Amina Wadud's Hajj Journal -- Makkah Experiences

(The following is reprinted with permission from Religion Dispatches. You can sign up for their free daily newsletter here.)

Editor's Note: In 2010, Amina Wadud, a noted author and scholar on Islam and gender, traveled to Makkah and Madinah to perform her first Hajj and celebrate Eid ul-Adha. Wadud kept an extraordinary blog about Hajj experiences. Patheos is combining her blog posts into three essays covering her preparation, her actual Hajj, and coming home. Click here for part one. In part two, Wadud talks about getting to Makkah, frustrations in the Kingdom, and falling in love with the Ka'abah in the most romantic city in the world.

December 1, 2010—Part of the Process

Well the last day held all the excitement that should be expected, I guess. I went to see The Hijabi Monologues the evening before as it made its circuit through Northern California. This stop was at UC Berkeley. I'm sure it would have taken at least two of the other members of the audience to even come close to my approximate age. Clearly I was out of my element, but I looked at it as a kind of anthropological study if nothing else.

So here's my take. In an effort to take up the challenge of negative stereotyping about women who wear an Islamic headscarf, the creators of this theater performance mimicked the style of The Vagina Monologues. That it is a mimicry is one problem—it lacks a certain kind of originality. But let us just say VM sets a new standard and then see how other renditions measure up to it, shall we? There's a continual sense of Muslim Americans subjecting themselves to some kind of static notion of what it means to be American. This is what I felt throughout the performance.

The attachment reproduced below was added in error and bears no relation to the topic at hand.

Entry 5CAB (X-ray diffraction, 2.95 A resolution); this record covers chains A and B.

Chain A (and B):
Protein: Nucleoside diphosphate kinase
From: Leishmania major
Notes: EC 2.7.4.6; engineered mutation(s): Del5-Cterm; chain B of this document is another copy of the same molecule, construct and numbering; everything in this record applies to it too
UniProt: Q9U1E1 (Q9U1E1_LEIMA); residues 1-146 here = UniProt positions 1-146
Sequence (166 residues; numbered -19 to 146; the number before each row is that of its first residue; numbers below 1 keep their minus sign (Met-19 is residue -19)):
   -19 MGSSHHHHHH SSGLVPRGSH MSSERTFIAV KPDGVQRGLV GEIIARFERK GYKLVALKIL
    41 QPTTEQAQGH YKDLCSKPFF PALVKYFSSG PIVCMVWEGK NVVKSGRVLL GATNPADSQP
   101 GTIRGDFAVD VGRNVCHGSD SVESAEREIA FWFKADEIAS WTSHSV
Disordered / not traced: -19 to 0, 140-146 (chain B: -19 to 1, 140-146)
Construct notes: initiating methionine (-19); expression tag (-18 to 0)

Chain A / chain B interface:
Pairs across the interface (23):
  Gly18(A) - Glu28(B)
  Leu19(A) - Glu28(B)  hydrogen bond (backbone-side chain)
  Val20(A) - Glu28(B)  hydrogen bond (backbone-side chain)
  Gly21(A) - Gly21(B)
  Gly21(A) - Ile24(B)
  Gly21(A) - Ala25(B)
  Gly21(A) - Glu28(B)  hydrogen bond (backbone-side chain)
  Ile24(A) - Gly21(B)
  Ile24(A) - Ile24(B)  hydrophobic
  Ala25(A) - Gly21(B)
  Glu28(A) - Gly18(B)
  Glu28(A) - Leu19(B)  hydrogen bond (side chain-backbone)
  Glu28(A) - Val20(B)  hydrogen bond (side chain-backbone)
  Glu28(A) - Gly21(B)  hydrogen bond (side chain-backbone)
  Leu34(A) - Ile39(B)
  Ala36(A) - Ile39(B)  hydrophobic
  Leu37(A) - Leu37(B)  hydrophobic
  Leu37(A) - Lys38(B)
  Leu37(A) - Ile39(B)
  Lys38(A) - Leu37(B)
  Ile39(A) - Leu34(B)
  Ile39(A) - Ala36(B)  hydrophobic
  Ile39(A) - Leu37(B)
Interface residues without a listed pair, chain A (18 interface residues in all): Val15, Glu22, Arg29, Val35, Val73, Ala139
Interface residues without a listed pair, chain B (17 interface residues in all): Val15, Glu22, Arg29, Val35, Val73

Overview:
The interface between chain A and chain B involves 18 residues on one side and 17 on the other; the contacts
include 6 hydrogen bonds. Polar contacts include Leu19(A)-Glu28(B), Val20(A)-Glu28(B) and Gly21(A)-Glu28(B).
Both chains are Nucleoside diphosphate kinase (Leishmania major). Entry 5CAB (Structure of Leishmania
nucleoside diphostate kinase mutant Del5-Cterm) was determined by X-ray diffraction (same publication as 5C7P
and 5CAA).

In this case, the standard is set by the average white non-Muslim college student. Some of these skits were funny, then, like hijabi and niqabi girls trying to be less nerdy (stereotype number one) and go off to an important college sports event (stereotype two) in search of a place to pray at halftime which they were reasonably confident was not wet with vomit, pee, or the rain. No, it really did have some funny parts. But it was just that all the college girls were too squeaky-clean—all advanced-placement honor students from middle class suburban families—for my take on the reality of that age group and Islam in America.

Then they did one skit of someone not in their age group, also suburban middle class, but a mom. This was a dramatic piece, so you could almost forgive them for playing right back into the weeping widow stereotype. Again not literally, because the tragedy was not the loss of her husband, but the loss of her recently graduated from college son.

There was one feisty skit (a hijabi confessing she likes to curse "a lot"), but no working-class, no poor people, no African Americans, and in the end, everything would be molded to "fit" a white middle class A-plus student stereotype. So next time the audience is half my age, I'll think twice about giving them my last free evening. It's good we are standing up for ourselves. I guess poor and working-class young Muslim women will eventually make their stand or their debut on the stage. But by then they might have become professional or career women, who were also missing in these youthful plots.

When it was over I had used up all of Friday and was still not done packing, and even had last-minute shopping for the recommended cold medicines: Airborne and extra vitamin C. Oh yeah, and I needed fingernail polish remover. It must have been some time before Ramadan when I last went for a pedicure. In that time, the nails had grown and been clipped so much, the tiny bit of color clung to the ends of the toenail like a French tip. But still it had to be removed.

Here's the thing: Technically, the water from ablutions cannot reach the actual toenail (or fingernail, but I never wear color on my hands, it offsets my jewelry) so to make my formal entry into ihram, I needed a clean toe. I also clipped those nails, hand and foot, then used the emery board to make them nice and neat and super smooth. No nail clipping in ihram, which mean I don't want to risk a chip and then get annoyed at some little dangling piece.

It was also recommended to shave, whatever body hairs are the norm. I'm not from a very hairy stock, so that is pretty much limited to under my arms. So why did I overdo it? My underarms chafed, and I needed to use some cortisone on my tender skin. Way to try out an unknown scentless deodorant.